UMW members learn about organic farming in Tanzania

Members of United Methodist Women met in Dar es Salaam to learn about organic farming. Twenty-six women from the Tanzania Conference gathered to discuss what they eat every day and where and how they grow their food.

At the April 23-27 workshop, the women learned about organic fertilizers, farming and the use and protection of the soil. The women came from 10 districts: Morogoro, Tarime, Kigoma, Kitonga, Kasulu, Dodoma, Mwanza, Geita, Arusha and Moshi. 

Grace Musuka, a Global Ministries regional missionary for Cameroon, Congo, Zambia, Zimbabwe and Malawi, organized the training program for United Methodist Women in Tanzania. In addition to organic farming, the women learned about reusable sanitary pads.

how you can help

Support Grace Musaka’s work through Advance #3021521.

Support Kabaka Ndala Alphonsine’s work through Advance #15161Z.

Mwita Baita Baitele, the teacher on organic farming, invited participants to be attentive on diet and said: “to eat healthy food entails (a) healthy life and long life.’’

Mwita called the women the “backbones of the family” and urged them to be good stewards of the Earth through organic farming.

Knowledge acquisition is a process, Consolatha Fatuma Bakari, lay leader of Changombe United Methodist Church, said during her morning devotion, taken from Proverbs 13:15.

Organic farming will help to protect the environment not only for United Methodist women, but for all Tanzanians, said Kabaka Ndala Alphonsine, United Methodist Women coordinator in Tanzania.

Through bead making and sewing clothes, United Methodist Women are trained to make money in the United Methodist Women Empowerment Center. This center sells the goods the women make.

“Now that United Methodist women are trained on organic farming and the usual work of making bags, economic empowerment is under way and children will be fed at home, and school fees are assured,’’ Ndala said.

Mwita provided direction on how to make organic manure and fertilizer in three stages. The purpose is to protect the seeds, the plants and get healthy and profitable crops, he said.

During the training, Musuka visited the United Methodist Women sewing center and the Mtipule, the Masai camp, where she met with United Methodist women involved in the Masai ministry.

Idda Ngowi, pastor to the Masai, has been assigned to the tribe’s camps since 2012.

Masai people do not have any school or health facilities, Ngowi said. The only building in the camp is the church, which serves as a classroom for preschool and a health center.

Ngowi said life is difficult for Masai women.

“Early marriage, female genital mutilation, family planning are challenges in the Masai tribe. Girls at 2 months, she is already booked for marriage. At 11 years old, a girl is married and lives with her in-laws. At 12 years old, she has a baby,’’ Ngowi explained.

She is hopeful that it will help as she preaches about child rights, protection of women and explains to Masai women that the government has banned female genital mutilation. However, this practice is still done secretly, she said.

Musuka presented the Masai women with a sewing machine and fabric as a sign of empowerment.

Musuka also heard life stories from United Methodist women in Dar es Salaam on menstrual hygiene and discussed reusable sanitary pads. The purpose of the discussion was to teach them about making and distributing menstrual hygienic products for use at home, in the village and  the community. The pads are washable and can be reused.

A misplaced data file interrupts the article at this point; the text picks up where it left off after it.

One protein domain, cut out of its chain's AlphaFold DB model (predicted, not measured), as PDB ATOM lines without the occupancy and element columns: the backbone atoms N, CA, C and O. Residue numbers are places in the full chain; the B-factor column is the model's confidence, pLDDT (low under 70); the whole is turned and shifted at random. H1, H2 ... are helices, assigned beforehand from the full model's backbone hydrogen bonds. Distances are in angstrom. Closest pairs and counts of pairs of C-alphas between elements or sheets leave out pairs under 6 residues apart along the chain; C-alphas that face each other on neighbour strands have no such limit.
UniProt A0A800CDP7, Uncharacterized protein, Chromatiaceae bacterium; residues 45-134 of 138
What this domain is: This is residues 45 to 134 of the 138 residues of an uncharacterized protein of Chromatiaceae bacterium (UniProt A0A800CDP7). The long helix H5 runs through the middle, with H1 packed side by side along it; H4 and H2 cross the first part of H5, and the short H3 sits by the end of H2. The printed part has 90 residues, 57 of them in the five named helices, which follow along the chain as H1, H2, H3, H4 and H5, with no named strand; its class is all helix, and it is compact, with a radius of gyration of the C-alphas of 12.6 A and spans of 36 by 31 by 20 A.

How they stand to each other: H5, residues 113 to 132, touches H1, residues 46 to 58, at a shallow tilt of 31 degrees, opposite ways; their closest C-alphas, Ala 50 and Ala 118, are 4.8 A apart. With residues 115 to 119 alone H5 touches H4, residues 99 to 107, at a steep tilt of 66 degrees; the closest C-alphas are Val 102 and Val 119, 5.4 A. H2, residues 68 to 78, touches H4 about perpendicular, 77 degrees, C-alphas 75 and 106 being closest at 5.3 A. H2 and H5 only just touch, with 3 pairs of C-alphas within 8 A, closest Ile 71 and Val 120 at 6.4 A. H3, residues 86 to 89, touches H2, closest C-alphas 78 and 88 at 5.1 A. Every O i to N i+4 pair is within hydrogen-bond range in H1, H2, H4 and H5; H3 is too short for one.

The training will allow United Methodist Women to teach other women about reusable sanitary pads. Women in Tanzania will start training their own girls how to make reusable pads so that they can train other youths in the church.

Training wrapped up with a sermon from the Rev. Mutwale Ntambo whose theme was taken from Genesis 2:8-15 and Galatia 5:22-25.

“God gave to humankind the responsibility to care for the Earth and use it responsibly,” he said. “Today, every United Methodist woman is a tree in God’s garden.

“The church needs trees that bear fruits for spiritual, social, physical and economic nourishment.”

Musau is secretary of the Central Congo Conference and health board chair of the North Katanga Conference. News media contact: Vicki Brown, Nashville, Tennessee, (615) 742-5470 or newsdesk@umcom.org. To read more United Methodist news, subscribe to the free Daily Digest. 

Sign up for our newsletter!

SUBSCRIBE

Latest News

Global Health
Since the start of a mobile medical clinic in 2018, mothers in Gilgil, Kenya, are able to get their children vaccinated and receive other medical services. Angela Miloti walked 15 miles to have her child vaccinated at the clinic, which is a collaboration between Trinity Mission Dispensary, a Trinity United Methodist Church project, and the Rotary Club of Gilgil. Photo by Faith Wanjiru.

Mobile clinic saves lives in rural Kenya

Cooperative venture between United Methodist congregation and Rotary Club offers healing and hope to previously neglected villages.
Evangelism
Orphan children receive a goat as part of a project in Mahenye, Zimbabwe. The recipients must return the first female progeny from their goat to the project, which is then given to a new orphan. The program is one of many self-help projects for disadvantaged communities in Zimbabwe funded by three Florida United Methodist churches. Photo by Chenayi Kumuterera, UMNS.

In Zimbabwe, self-help projects spark evangelism

New United Methodist congregation in Mahenya community works with Florida churches to improve livelihoods.
Mission and Ministry
Gilbert Hanke, top staff executive of United Methodist Men. 2012 file photo by Mike DuBose, UMNS

Commentary: There is danger when there is gender imbalance

The role of all men and all women within The United Methodist Church is to be disciples who make more disciples, writes Gilbert C. Hanke of United Methodist Men.